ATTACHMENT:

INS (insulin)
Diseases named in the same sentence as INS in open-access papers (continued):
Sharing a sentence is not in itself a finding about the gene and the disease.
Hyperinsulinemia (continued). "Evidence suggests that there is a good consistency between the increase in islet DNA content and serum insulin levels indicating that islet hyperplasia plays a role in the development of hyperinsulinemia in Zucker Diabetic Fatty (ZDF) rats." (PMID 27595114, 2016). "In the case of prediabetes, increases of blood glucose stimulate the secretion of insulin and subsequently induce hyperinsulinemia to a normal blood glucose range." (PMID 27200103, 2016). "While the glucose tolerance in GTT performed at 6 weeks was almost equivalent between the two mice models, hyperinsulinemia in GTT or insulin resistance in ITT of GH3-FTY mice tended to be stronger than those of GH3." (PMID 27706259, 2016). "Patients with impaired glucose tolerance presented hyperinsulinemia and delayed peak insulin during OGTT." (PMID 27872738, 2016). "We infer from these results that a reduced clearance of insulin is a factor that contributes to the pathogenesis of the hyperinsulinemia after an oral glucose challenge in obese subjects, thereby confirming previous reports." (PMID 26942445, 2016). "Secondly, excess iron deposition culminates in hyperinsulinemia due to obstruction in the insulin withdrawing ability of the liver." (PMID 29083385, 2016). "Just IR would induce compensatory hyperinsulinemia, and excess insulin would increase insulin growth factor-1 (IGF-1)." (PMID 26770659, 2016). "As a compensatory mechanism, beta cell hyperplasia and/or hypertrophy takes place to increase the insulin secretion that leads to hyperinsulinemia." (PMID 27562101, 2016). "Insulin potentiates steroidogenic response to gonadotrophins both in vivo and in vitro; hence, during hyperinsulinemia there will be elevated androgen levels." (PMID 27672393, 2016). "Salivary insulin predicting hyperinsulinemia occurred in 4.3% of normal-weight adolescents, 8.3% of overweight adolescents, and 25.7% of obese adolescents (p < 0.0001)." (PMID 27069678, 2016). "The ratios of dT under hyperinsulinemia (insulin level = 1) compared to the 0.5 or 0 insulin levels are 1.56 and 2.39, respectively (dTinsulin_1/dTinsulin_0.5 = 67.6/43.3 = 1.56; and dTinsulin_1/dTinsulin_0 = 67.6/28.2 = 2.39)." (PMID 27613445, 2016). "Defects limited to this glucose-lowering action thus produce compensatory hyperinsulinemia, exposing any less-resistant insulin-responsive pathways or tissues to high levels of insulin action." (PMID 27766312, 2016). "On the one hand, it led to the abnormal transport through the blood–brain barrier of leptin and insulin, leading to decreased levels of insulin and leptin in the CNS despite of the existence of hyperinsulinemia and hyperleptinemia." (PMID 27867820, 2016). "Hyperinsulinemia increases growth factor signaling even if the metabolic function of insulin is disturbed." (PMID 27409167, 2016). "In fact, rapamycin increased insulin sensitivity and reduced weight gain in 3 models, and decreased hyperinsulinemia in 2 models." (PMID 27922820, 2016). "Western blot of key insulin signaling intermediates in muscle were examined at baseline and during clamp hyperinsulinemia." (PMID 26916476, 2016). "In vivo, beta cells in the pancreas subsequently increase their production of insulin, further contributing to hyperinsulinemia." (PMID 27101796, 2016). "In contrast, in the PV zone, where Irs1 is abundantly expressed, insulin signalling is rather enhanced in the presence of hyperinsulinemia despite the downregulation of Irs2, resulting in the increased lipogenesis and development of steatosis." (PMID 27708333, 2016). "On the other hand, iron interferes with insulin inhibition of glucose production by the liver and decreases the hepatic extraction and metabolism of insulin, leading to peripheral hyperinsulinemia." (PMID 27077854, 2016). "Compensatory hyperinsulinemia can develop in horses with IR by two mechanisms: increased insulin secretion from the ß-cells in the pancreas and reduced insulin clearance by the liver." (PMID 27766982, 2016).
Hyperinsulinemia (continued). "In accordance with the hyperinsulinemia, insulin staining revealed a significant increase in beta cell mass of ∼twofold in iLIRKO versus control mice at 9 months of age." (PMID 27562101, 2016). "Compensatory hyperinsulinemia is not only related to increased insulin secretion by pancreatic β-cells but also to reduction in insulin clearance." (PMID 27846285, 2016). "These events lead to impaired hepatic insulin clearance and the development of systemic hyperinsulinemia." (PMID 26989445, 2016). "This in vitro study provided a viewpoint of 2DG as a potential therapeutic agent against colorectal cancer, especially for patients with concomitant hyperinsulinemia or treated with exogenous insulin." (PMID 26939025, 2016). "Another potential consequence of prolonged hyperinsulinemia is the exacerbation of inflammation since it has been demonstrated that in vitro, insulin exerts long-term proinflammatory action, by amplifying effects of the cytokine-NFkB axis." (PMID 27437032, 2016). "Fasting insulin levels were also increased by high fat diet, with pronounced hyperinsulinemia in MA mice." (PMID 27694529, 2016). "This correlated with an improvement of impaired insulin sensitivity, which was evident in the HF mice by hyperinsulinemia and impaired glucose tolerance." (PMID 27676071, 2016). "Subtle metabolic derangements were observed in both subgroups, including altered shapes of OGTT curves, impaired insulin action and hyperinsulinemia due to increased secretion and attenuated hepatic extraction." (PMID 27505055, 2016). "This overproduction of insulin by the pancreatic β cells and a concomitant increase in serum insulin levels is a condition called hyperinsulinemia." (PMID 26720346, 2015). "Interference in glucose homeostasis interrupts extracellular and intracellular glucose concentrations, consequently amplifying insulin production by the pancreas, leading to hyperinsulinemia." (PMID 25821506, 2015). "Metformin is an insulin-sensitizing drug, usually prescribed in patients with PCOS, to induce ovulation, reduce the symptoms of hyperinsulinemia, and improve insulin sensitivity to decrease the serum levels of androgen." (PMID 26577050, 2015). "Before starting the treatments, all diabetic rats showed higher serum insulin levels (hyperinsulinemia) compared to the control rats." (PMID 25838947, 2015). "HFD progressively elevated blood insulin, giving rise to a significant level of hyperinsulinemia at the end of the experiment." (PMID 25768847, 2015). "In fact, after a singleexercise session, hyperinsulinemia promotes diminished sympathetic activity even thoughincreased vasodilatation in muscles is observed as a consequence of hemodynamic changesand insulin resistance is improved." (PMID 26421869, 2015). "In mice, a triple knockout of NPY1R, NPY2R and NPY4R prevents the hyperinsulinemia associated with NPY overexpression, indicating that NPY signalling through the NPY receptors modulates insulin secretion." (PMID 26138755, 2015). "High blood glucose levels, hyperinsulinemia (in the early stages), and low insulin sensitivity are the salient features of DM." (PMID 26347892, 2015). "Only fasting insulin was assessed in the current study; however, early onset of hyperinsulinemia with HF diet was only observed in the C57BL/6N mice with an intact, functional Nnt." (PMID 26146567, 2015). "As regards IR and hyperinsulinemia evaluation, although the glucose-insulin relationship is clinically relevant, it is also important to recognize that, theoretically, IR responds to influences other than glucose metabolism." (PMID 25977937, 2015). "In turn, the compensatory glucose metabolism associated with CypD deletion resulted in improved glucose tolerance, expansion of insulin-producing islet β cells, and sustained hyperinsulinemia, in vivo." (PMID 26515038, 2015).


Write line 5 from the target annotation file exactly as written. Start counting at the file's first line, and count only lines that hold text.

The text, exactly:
Hyperinsulinemia (continued). "In accordance with the hyperinsulinemia, insulin staining revealed a significant increase in beta cell mass of ∼twofold in iLIRKO versus control mice at 9 months of age." (PMID 27562101, 2016). "Compensatory hyperinsulinemia is not only related to increased insulin secretion by pancreatic β-cells but also to reduction in insulin clearance." (PMID 27846285, 2016). "These events lead to impaired hepatic insulin clearance and the development of systemic hyperinsulinemia." (PMID 26989445, 2016). "This in vitro study provided a viewpoint of 2DG as a potential therapeutic agent against colorectal cancer, especially for patients with concomitant hyperinsulinemia or treated with exogenous insulin." (PMID 26939025, 2016). "Another potential consequence of prolonged hyperinsulinemia is the exacerbation of inflammation since it has been demonstrated that in vitro, insulin exerts long-term proinflammatory action, by amplifying effects of the cytokine-NFkB axis." (PMID 27437032, 2016). "Fasting insulin levels were also increased by high fat diet, with pronounced hyperinsulinemia in MA mice." (PMID 27694529, 2016). "This correlated with an improvement of impaired insulin sensitivity, which was evident in the HF mice by hyperinsulinemia and impaired glucose tolerance." (PMID 27676071, 2016). "Subtle metabolic derangements were observed in both subgroups, including altered shapes of OGTT curves, impaired insulin action and hyperinsulinemia due to increased secretion and attenuated hepatic extraction." (PMID 27505055, 2016). "This overproduction of insulin by the pancreatic β cells and a concomitant increase in serum insulin levels is a condition called hyperinsulinemia." (PMID 26720346, 2015). "Interference in glucose homeostasis interrupts extracellular and intracellular glucose concentrations, consequently amplifying insulin production by the pancreas, leading to hyperinsulinemia." (PMID 25821506, 2015). "Metformin is an insulin-sensitizing drug, usually prescribed in patients with PCOS, to induce ovulation, reduce the symptoms of hyperinsulinemia, and improve insulin sensitivity to decrease the serum levels of androgen." (PMID 26577050, 2015). "Before starting the treatments, all diabetic rats showed higher serum insulin levels (hyperinsulinemia) compared to the control rats." (PMID 25838947, 2015). "HFD progressively elevated blood insulin, giving rise to a significant level of hyperinsulinemia at the end of the experiment." (PMID 25768847, 2015). "In fact, after a singleexercise session, hyperinsulinemia promotes diminished sympathetic activity even thoughincreased vasodilatation in muscles is observed as a consequence of hemodynamic changesand insulin resistance is improved." (PMID 26421869, 2015). "In mice, a triple knockout of NPY1R, NPY2R and NPY4R prevents the hyperinsulinemia associated with NPY overexpression, indicating that NPY signalling through the NPY receptors modulates insulin secretion." (PMID 26138755, 2015). "High blood glucose levels, hyperinsulinemia (in the early stages), and low insulin sensitivity are the salient features of DM." (PMID 26347892, 2015). "Only fasting insulin was assessed in the current study; however, early onset of hyperinsulinemia with HF diet was only observed in the C57BL/6N mice with an intact, functional Nnt." (PMID 26146567, 2015). "As regards IR and hyperinsulinemia evaluation, although the glucose-insulin relationship is clinically relevant, it is also important to recognize that, theoretically, IR responds to influences other than glucose metabolism." (PMID 25977937, 2015). "In turn, the compensatory glucose metabolism associated with CypD deletion resulted in improved glucose tolerance, expansion of insulin-producing islet β cells, and sustained hyperinsulinemia, in vivo." (PMID 26515038, 2015).